To alleviate a bit of the dissatisfaction of his future mother-in-law and sister-in-law, Simon tries to add a kale-bazetsenish (placing the bride on a symbolic throne before escorting the bride under the wedding canopy), ostensibly to sanctify Betty with a ring, as the religion of Moses and Israel.. It's a lusty, funny scene. And Simon and Betty went off to court.

They come back, or rather they are brought back, as Betty becomes terribly crippled from an automobile accident. Simon came away only with miracles, but both of Betty's legs will remain crippled for the rest of her life. And from now on she is always carried about in a wheelchair. Simon continues to surrender faithfully to a crippled woman, but Betty's thoughts become sadder and sadder over time. She begins to think that Simon does not love her as much as he used to. Simon is busy in business and cannot give her as much time as she wants. She becomes terribly nervous and jealous, and claims and cries that he hates her.

The situation is exacerbated by the fact that the doctor tells Simon that he should stay away from Betty. What for? It isn't clearly brought out. However this requires development of the tragic situation. Betty becomes even more nervous and demanding, that Simon probably loves another. Her imagination gets the better of her. And she soon finds "evidence" for her suspicion and jealousy.

Betty's older sister, Shirley, is quietly in love with Simon, although she has a bridegroom-to-be. When she hears what the doctor says, that Simon can no longer live with Betty as husband and wife, she beats on Simon for her love. Simon, of course, does not want to hear about it; he still loves his Betty. Betty hears this, and this fuels her jealousy. It makes her suspicious.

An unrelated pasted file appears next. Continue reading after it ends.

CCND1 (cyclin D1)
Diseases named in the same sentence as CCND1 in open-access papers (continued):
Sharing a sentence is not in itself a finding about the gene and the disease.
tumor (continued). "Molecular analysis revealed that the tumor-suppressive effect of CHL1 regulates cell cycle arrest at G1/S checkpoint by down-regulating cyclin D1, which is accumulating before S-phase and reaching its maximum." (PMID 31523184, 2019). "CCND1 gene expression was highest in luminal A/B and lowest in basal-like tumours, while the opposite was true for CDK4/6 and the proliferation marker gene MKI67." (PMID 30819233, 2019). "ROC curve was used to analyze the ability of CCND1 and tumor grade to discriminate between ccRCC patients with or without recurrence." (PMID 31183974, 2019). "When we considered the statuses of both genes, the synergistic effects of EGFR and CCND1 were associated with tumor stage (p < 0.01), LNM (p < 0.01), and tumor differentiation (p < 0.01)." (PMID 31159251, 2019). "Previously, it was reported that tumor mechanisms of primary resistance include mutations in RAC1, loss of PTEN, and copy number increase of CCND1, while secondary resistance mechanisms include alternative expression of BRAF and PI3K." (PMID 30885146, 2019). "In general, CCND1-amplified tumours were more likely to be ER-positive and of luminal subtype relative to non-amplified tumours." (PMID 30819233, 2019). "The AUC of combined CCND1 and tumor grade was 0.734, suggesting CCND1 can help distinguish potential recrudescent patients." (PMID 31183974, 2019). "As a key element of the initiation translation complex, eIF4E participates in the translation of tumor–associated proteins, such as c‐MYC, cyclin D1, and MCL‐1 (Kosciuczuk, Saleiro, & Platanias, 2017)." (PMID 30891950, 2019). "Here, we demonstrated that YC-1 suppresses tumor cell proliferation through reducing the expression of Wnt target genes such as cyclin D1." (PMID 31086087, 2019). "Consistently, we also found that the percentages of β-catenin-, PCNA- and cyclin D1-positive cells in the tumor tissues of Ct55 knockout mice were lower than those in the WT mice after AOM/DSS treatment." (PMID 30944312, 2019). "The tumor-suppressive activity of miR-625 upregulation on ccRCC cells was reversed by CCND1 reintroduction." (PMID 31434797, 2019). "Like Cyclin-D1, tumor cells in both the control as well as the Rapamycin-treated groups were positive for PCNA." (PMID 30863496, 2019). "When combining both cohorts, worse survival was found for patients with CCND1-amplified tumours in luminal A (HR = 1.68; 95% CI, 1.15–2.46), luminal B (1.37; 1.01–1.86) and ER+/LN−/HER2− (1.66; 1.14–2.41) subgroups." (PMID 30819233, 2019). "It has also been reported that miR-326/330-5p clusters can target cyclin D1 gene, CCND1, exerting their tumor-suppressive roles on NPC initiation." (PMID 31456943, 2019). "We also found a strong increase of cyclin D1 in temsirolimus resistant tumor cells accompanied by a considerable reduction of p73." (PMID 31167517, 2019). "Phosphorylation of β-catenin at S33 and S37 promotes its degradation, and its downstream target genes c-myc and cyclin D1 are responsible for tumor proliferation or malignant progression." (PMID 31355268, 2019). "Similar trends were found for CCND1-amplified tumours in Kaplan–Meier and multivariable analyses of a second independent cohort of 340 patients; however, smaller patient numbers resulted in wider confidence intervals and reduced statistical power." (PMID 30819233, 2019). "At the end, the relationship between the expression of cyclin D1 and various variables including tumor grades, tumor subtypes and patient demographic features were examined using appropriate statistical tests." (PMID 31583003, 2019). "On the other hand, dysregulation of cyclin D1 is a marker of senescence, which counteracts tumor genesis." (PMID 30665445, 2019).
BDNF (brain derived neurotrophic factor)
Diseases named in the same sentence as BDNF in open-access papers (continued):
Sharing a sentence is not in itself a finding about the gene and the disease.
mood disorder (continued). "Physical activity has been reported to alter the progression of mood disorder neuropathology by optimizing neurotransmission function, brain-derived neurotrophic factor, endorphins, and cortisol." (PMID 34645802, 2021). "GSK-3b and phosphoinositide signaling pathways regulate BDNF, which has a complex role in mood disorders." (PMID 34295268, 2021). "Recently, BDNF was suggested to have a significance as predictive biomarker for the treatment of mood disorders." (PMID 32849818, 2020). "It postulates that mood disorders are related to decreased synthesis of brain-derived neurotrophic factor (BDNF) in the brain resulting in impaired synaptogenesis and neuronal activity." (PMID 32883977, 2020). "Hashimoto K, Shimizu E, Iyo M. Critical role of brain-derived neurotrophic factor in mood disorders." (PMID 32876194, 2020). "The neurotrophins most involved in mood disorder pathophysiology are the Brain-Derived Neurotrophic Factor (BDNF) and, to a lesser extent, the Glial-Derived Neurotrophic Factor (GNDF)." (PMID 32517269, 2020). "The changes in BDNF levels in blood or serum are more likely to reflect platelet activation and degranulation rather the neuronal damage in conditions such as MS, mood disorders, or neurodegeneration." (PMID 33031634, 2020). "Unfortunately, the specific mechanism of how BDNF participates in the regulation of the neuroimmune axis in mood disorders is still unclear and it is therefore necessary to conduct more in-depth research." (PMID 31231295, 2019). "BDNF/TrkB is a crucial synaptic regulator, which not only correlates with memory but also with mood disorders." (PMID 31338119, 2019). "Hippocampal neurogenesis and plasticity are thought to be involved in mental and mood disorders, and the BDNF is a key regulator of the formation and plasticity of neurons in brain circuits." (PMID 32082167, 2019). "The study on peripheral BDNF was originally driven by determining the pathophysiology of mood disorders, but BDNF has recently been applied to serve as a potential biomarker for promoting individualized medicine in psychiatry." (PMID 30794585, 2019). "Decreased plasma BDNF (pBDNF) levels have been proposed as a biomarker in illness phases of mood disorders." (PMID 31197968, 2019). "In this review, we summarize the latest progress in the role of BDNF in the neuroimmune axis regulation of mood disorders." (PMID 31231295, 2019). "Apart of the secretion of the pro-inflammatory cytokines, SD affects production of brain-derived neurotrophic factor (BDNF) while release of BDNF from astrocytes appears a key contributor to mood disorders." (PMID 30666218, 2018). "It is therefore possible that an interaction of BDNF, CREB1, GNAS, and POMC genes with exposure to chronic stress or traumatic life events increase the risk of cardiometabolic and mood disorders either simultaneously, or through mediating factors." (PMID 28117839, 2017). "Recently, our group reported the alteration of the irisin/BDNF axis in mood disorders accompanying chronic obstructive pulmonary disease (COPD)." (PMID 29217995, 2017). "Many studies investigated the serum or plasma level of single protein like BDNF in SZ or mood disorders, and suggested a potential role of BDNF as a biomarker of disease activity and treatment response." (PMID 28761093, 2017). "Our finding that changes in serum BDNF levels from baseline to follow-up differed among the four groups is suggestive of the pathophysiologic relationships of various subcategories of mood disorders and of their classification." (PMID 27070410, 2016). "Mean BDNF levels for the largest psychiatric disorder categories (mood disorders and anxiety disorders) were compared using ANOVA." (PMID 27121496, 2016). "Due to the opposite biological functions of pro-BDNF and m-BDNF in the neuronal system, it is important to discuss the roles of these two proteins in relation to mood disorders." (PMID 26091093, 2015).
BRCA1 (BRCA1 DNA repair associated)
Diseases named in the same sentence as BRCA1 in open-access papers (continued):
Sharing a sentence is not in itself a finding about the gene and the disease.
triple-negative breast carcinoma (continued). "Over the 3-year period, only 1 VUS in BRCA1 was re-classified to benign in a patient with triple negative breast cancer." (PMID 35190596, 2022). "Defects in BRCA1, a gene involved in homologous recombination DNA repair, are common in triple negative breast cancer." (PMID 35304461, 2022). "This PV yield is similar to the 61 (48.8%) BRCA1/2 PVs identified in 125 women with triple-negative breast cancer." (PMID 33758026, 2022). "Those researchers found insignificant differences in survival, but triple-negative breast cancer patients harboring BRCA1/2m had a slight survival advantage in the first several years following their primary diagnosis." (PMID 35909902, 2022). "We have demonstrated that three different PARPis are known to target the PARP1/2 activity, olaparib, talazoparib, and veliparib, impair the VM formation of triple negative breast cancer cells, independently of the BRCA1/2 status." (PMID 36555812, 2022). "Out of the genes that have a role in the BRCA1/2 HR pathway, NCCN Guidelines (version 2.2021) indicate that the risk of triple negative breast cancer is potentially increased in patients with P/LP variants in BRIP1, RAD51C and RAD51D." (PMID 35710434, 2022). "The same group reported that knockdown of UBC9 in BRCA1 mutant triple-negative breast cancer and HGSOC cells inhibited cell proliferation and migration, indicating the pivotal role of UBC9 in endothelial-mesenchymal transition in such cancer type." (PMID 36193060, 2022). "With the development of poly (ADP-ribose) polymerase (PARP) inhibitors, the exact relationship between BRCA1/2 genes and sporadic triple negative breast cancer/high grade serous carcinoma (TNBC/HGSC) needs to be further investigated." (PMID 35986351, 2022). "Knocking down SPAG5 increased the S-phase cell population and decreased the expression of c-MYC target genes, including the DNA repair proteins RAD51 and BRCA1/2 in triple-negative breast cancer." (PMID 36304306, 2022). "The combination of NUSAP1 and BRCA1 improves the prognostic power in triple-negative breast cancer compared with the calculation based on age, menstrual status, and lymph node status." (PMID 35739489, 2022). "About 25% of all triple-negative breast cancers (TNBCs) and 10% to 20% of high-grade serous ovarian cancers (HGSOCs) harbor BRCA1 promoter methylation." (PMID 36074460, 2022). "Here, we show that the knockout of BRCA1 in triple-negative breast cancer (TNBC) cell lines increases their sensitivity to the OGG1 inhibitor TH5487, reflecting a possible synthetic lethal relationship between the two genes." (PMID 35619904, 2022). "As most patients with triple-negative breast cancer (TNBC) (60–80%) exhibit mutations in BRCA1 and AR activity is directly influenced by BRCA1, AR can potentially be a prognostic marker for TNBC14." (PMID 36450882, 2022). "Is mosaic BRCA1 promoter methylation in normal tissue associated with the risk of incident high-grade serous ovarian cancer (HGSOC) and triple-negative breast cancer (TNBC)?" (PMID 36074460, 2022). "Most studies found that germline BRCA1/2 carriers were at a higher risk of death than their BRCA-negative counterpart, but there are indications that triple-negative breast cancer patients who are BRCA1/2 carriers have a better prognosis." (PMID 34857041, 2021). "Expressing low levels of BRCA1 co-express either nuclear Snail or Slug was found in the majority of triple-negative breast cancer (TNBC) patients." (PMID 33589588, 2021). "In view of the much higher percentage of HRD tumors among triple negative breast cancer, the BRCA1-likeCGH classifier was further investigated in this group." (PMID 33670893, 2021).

This situation is "read" in this way. Shirley  is getting married to her bridegroom, and the parents (Shirley's and Betty's) decide to make a double wedding, for Shirley, and also for Betty with Simon. They had the entire time argued that Betty's misfortune came about from someone she did not marry with khupe ukidoshin. Simon does not want to know about it, but Betty wants to go with Simon to the canopy. Simon does it for her, especially since the doctor has told him that Betty can no longer live, unless, miraculously, a miracle from God happens.

Simon goes with her to the canopy, and immediately after the ceremony, he runs into another room and shoots himself. However, here a miracle happens, and everything ends happily. When Betty hears that Simon has shot himself, she becomes so shocked that she gets up from chair and starts walking on her feet.

In short, the miracle happens: she becomes healthy, and Simon is also saved.

The role of Simon Friedman is played by Herman Yablokoff; Betty was played by Bella Mysell. Simon's father was played by Isidore Friedman. His wife Leah was played by Rebecca Weintraub. Betty's parents were played by Yudl Dubinsky and Annie Zieman. The daughter Shirley was played by Annie Lillian. Also participating were: Henrietta Jacobson, Leon Schechter, Leon Seidenberg, Julius Adler and Sylvia Fishman.